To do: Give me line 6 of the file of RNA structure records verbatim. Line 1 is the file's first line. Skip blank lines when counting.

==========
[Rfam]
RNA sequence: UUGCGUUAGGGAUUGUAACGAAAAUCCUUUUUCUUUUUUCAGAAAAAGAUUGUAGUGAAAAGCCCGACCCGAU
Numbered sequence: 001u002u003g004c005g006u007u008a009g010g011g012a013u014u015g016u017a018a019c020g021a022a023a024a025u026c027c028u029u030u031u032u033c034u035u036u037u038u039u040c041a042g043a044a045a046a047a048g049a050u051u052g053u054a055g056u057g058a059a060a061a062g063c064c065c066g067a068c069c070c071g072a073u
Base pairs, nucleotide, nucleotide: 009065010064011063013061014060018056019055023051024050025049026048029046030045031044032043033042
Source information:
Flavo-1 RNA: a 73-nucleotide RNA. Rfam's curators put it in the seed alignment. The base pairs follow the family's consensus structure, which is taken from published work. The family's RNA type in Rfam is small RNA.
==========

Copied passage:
Flavo-1 RNA: a 73-nucleotide RNA. Rfam's curators put it in the seed alignment. The base pairs follow the family's consensus structure, which is taken from published work. The family's RNA type in Rfam is small RNA.